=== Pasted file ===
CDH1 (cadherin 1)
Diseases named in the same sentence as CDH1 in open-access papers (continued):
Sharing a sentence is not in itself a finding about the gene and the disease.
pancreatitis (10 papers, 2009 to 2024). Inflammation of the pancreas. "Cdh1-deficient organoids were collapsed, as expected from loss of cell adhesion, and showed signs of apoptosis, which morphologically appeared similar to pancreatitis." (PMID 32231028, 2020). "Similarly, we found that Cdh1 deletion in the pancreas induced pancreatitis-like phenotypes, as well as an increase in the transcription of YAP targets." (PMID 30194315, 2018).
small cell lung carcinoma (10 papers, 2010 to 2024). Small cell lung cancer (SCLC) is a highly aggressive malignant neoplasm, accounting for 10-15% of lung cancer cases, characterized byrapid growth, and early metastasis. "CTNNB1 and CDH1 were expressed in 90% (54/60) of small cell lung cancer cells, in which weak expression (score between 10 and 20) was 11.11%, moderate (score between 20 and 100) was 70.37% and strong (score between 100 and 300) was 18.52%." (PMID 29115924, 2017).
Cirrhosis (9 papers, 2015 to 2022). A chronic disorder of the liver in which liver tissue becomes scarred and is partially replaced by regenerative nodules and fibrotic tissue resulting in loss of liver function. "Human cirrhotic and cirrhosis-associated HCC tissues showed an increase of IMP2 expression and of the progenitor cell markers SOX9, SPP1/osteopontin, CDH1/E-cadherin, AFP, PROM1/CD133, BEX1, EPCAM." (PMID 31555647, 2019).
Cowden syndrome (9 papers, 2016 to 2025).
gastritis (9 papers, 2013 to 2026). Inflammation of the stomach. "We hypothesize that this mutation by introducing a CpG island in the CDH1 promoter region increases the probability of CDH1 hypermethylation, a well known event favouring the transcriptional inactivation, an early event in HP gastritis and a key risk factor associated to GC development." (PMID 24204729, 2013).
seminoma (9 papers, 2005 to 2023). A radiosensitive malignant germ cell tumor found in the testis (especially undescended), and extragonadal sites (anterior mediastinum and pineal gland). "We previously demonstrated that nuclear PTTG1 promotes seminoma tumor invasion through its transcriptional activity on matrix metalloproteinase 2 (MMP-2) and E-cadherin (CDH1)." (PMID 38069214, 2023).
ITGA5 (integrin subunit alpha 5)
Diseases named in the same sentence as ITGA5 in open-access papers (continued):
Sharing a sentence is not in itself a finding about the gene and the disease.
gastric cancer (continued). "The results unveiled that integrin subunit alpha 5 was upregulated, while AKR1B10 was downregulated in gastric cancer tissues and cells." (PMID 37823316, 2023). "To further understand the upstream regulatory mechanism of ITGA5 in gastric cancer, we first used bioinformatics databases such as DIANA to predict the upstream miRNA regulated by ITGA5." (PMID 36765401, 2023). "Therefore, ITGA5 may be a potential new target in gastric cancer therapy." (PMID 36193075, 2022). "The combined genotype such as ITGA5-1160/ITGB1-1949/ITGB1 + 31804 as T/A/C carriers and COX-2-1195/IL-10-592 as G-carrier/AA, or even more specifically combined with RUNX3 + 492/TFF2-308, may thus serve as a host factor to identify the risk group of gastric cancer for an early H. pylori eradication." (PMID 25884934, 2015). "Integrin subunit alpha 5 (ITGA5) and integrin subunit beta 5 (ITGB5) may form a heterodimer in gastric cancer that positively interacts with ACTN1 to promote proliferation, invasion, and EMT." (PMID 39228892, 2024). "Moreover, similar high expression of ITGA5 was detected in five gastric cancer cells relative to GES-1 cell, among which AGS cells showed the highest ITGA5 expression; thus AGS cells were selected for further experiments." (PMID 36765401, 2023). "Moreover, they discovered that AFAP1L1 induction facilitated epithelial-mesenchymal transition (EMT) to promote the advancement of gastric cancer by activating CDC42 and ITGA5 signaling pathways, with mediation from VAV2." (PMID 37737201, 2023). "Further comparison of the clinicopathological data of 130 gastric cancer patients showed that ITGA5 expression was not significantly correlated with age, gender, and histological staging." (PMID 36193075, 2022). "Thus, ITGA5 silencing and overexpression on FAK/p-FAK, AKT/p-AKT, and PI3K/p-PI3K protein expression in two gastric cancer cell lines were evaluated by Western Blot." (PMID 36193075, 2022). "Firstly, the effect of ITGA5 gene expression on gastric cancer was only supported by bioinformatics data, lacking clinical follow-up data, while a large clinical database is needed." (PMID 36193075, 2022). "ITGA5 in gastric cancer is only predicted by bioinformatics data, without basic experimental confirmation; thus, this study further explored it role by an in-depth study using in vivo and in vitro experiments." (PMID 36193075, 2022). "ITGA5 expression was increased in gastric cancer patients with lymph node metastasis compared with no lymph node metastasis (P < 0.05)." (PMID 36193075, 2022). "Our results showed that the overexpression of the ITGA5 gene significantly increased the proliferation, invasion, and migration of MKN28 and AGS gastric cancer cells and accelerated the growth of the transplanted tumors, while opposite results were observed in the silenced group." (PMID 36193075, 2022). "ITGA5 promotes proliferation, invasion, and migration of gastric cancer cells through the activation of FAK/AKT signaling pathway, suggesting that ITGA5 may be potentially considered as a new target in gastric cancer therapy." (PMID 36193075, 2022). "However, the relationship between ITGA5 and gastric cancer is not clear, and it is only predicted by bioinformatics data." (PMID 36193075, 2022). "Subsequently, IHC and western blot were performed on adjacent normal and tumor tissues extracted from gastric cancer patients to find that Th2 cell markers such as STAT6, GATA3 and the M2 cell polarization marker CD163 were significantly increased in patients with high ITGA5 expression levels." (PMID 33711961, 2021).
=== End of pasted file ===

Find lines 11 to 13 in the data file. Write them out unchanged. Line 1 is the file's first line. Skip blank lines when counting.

Diseases named in the same sentence as ITGA5 in open-access papers (continued):
Sharing a sentence is not in itself a finding about the gene and the disease.
gastric cancer (continued). "The results unveiled that integrin subunit alpha 5 was upregulated, while AKR1B10 was downregulated in gastric cancer tissues and cells." (PMID 37823316, 2023). "To further understand the upstream regulatory mechanism of ITGA5 in gastric cancer, we first used bioinformatics databases such as DIANA to predict the upstream miRNA regulated by ITGA5." (PMID 36765401, 2023). "Therefore, ITGA5 may be a potential new target in gastric cancer therapy." (PMID 36193075, 2022). "The combined genotype such as ITGA5-1160/ITGB1-1949/ITGB1 + 31804 as T/A/C carriers and COX-2-1195/IL-10-592 as G-carrier/AA, or even more specifically combined with RUNX3 + 492/TFF2-308, may thus serve as a host factor to identify the risk group of gastric cancer for an early H. pylori eradication." (PMID 25884934, 2015). "Integrin subunit alpha 5 (ITGA5) and integrin subunit beta 5 (ITGB5) may form a heterodimer in gastric cancer that positively interacts with ACTN1 to promote proliferation, invasion, and EMT." (PMID 39228892, 2024). "Moreover, similar high expression of ITGA5 was detected in five gastric cancer cells relative to GES-1 cell, among which AGS cells showed the highest ITGA5 expression; thus AGS cells were selected for further experiments." (PMID 36765401, 2023). "Moreover, they discovered that AFAP1L1 induction facilitated epithelial-mesenchymal transition (EMT) to promote the advancement of gastric cancer by activating CDC42 and ITGA5 signaling pathways, with mediation from VAV2." (PMID 37737201, 2023). "Further comparison of the clinicopathological data of 130 gastric cancer patients showed that ITGA5 expression was not significantly correlated with age, gender, and histological staging." (PMID 36193075, 2022). "Thus, ITGA5 silencing and overexpression on FAK/p-FAK, AKT/p-AKT, and PI3K/p-PI3K protein expression in two gastric cancer cell lines were evaluated by Western Blot." (PMID 36193075, 2022). "Firstly, the effect of ITGA5 gene expression on gastric cancer was only supported by bioinformatics data, lacking clinical follow-up data, while a large clinical database is needed." (PMID 36193075, 2022). "ITGA5 in gastric cancer is only predicted by bioinformatics data, without basic experimental confirmation; thus, this study further explored it role by an in-depth study using in vivo and in vitro experiments." (PMID 36193075, 2022). "ITGA5 expression was increased in gastric cancer patients with lymph node metastasis compared with no lymph node metastasis (P < 0.05)." (PMID 36193075, 2022). "Our results showed that the overexpression of the ITGA5 gene significantly increased the proliferation, invasion, and migration of MKN28 and AGS gastric cancer cells and accelerated the growth of the transplanted tumors, while opposite results were observed in the silenced group." (PMID 36193075, 2022). "ITGA5 promotes proliferation, invasion, and migration of gastric cancer cells through the activation of FAK/AKT signaling pathway, suggesting that ITGA5 may be potentially considered as a new target in gastric cancer therapy." (PMID 36193075, 2022). "However, the relationship between ITGA5 and gastric cancer is not clear, and it is only predicted by bioinformatics data." (PMID 36193075, 2022). "Subsequently, IHC and western blot were performed on adjacent normal and tumor tissues extracted from gastric cancer patients to find that Th2 cell markers such as STAT6, GATA3 and the M2 cell polarization marker CD163 were significantly increased in patients with high ITGA5 expression levels." (PMID 33711961, 2021).